City officials are again mulling allowing alcohol to be served at certain events in the Community Cabin.
City Council’s Parks and Recreation Committee held the plan in committee at its March 22 meeting to investigate issues raised by Ward 4 Councilman Larry Orlowski.
At the meeting, Orlowski said other cities require temporary liquor permits for events at city facilities where alcohol is served, as well as making sure the event has adequate insurance coverage of up to one million dollars, either from event organizers and/or having the city carry a rider. The panel also considered under what circumstances off-duty police officers would be hired for the events and for how long they would stay.
Mayor Kevin Kennedy’s administration initially proposed the idea of alcohol in the community cabin last year, along with allowing the VFW to serve alcohol in a limited area at the annual Homecoming activities in August. Council approved it in a monitored tent for Homecoming but held off on approving it for the Community Cabin. Several members expressed concerns and said they would like to see how the Homecoming event went first.
During the discussion, Kennedy said applications would be reviewed by the Safety/Service Director on a case-by-case basis. He said the director could reject any applications he didn’t feel would work.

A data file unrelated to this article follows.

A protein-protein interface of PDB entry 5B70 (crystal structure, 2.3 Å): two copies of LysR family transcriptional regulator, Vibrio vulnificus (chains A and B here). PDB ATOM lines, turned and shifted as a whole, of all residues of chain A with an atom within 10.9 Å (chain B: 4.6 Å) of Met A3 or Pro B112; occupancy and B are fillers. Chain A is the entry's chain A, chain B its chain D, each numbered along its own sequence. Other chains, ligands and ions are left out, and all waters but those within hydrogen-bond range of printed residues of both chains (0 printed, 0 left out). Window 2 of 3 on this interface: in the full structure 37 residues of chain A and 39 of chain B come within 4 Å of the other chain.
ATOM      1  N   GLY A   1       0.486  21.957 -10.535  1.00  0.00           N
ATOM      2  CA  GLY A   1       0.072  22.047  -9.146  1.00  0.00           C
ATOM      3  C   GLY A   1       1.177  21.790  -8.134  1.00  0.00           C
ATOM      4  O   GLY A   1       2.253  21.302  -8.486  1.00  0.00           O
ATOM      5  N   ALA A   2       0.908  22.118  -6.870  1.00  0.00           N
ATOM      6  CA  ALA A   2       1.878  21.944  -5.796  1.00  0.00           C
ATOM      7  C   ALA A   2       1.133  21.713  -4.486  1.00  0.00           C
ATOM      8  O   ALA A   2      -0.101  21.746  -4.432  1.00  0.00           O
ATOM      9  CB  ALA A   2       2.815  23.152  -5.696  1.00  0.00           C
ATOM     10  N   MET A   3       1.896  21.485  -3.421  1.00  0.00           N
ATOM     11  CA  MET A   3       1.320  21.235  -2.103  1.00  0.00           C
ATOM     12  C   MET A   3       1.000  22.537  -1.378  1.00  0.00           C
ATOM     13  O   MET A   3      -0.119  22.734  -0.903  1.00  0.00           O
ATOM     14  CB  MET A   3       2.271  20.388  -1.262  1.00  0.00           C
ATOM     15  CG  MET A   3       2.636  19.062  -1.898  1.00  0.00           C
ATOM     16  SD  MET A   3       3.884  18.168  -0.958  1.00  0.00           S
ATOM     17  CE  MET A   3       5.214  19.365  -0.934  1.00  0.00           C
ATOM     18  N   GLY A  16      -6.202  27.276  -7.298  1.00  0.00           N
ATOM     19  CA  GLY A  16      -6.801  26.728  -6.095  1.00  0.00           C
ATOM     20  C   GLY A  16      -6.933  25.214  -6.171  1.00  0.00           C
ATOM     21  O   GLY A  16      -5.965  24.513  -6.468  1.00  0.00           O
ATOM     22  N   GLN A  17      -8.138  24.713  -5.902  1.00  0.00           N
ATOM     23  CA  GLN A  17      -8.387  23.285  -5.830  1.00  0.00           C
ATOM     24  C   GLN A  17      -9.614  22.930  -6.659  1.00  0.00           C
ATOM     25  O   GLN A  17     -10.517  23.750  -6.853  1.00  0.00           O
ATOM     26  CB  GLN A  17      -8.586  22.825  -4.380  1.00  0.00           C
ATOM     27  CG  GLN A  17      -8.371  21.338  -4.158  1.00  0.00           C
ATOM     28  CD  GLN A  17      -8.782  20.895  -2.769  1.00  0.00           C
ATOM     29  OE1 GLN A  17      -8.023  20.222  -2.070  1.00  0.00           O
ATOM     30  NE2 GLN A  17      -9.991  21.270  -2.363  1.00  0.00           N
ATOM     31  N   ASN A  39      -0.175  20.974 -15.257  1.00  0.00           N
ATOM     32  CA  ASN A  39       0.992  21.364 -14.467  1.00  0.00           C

“We wouldn’t accept any events that the director has concerns about,” he said later.
Kennedy said off-duty officers likely wouldn’t be required for small events of only a few people, but that one would be brought in for large receptions and events. Law Director Michael Gareau Jr. noted people or organizations renting the Community Cabin for events would cover the insurance. He also said that placing too many restrictions or requirements would dramatically reduce the number of people who utilize the facility for events with alcohol.
Orlowski noted other cities do set specific guidelines.
“They use a lot of them to regulate the events and how they’re handled,” he said. “Let’s take a look at what other people do and see whether it’s something we should do. We should take a step back as council and see how people do it and how it might be here.”
He urged administration officials to look at Rocky River, Fairview Park and other Northeast Ohio cities with facilities where events are held. Orlowski said he would pass along information he has gathered on the issue.
Gareau said he would look into the various issues raised.
Kennedy also said afterward the Homecoming beer tent was handled without problems, as well as having beer in a specified area of City Park after a Labor Day parade several years ago.
“Those events were handled well,” he said. “These types of events with good guidelines (can) be something nice for the city and the people at the event.”
Police Chief Wayne Wozniak noted the city did not have issues with the post Labor Day parade event or the Homecoming beer tent. He said having off-duty officers helps reduce the possibility of problems. The department keeps a ready list of officers available for use at community special events.
Committee Chairman Kevin Kearney said holding it in committee would allow a better review of all the potential issues involved.
Ward 3 Councilman Paul Schumann, who is president of the Olmsted Historical Society, said special events with alcohol can work well if handled properly. He said the Society has held successful events at its Frostville Museum Campus in the Cleveland Metroparks.
Ward 2 Councilman Paul Barker, who was one of the people who raised concerns last year, said he’s willing to again consider the matter. He said the administration has worked hard to come up with solid proposals and that a good review could net a workable events policy.